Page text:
PTSD and secondary trauma

Post -Traumatic Stress Disorder, or PTSD, is often thought of as condition experienced by those who have served in military combat. Some terms in the past included battle fatigue, soldier’s heart and shell shock. But PTSD is experienced broadly in all walks of like. This mental health condition can develop in anyone who has experienced  or witnessed a life-threatening event, such as a natural disaster, a car accident, sexual assault or other crime involving violence.

 Most people gradually return to normal after a traumatic experience. After an extreme event, it seems typical for people to experience upsetting memories or to feel on edge for a while. However, when symptoms persist for several months – affecting normal day-to-day living – and continue to reoccur, it could be PTSD.


Symptomatic concern is identified when disturbing thoughts, emotions and dreams continue for months after an event or even emerge long after an event. Often the affected person may attempt to avoid trauma-related triggers, such as places and situations that prompt memories. The person will also often avoid trauma-related thoughts and emotions, as well as discussion of the disturbing event.

Other symptoms involve unwelcome memories, often called flashbacks, in which events are relived. These can be triggered by anything that reminds the person on an event, such as a news report of a natural disaster or a loud noise that is similar to gunfire. These unwelcome memories can come in the form of a dream.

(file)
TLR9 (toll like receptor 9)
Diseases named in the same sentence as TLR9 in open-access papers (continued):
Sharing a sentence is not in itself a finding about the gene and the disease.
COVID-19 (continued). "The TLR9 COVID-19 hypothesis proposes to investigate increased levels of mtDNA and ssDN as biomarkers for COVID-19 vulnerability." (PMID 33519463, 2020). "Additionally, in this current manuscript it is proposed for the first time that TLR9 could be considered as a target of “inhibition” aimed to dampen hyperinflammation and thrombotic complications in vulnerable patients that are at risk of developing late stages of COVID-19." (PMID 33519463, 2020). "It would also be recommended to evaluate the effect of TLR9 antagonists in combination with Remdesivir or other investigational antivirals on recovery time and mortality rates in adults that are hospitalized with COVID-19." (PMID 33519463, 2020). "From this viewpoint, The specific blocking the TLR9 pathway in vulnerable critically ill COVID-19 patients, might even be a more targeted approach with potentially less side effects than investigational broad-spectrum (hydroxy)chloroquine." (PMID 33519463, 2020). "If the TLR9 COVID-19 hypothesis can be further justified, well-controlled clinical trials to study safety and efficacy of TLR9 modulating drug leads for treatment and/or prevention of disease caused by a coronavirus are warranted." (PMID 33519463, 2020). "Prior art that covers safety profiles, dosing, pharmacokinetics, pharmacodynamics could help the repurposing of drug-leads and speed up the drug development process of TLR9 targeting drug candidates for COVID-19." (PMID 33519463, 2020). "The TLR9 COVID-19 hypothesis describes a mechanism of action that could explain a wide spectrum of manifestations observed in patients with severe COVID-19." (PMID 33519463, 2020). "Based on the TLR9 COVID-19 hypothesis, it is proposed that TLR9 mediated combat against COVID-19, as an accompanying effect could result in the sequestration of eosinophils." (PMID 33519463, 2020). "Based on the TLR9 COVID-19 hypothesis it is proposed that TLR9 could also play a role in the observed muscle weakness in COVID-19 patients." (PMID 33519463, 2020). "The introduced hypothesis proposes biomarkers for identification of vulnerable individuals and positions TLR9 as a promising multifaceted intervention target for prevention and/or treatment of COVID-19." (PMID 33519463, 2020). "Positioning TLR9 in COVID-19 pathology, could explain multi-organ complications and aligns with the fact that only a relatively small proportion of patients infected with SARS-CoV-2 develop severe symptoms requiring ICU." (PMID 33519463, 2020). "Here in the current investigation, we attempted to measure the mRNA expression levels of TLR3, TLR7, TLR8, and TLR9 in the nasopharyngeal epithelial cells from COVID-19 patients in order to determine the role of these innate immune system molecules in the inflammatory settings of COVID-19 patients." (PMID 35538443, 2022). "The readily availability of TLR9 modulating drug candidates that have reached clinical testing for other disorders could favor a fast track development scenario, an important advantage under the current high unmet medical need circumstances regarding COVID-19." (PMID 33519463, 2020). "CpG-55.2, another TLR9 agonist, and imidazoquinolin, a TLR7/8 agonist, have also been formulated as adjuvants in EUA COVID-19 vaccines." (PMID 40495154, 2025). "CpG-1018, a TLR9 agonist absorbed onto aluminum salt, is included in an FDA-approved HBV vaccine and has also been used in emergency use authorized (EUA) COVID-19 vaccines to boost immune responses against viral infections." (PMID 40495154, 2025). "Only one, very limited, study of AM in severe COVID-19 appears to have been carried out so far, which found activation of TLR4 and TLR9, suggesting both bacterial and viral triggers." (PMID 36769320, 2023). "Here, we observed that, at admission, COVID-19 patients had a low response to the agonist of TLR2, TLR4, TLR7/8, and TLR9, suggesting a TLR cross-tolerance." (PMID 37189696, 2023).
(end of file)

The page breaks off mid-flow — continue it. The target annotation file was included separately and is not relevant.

Another symptom is an overall mood change. After a traumatic event, an affected person might be sad or numb, and unable to enjoy everyday life, such as spending time with friends. The person may be less trusting of others. Another common symptom is hyperarousal, such as having trouble relaxing and instead being geared up or jittery much of the time.

With proper treatment, recovery from PTSD is highly possible. Actually, the term Post Traumatic Stress Injury is sometimes preferred by professionals rather than Post Traumatic Stress Disorder because it suggests that people can heal with treatment, while a “disorder” can imply that something is permanently wrong.  It is also important to not assume that most members of the military will develop PTSD, as  the majority of those who experience or witness traumatic events during their stint in the armed forces are able to manage the experience relatively well and don’t develop trauma related mental health conditions.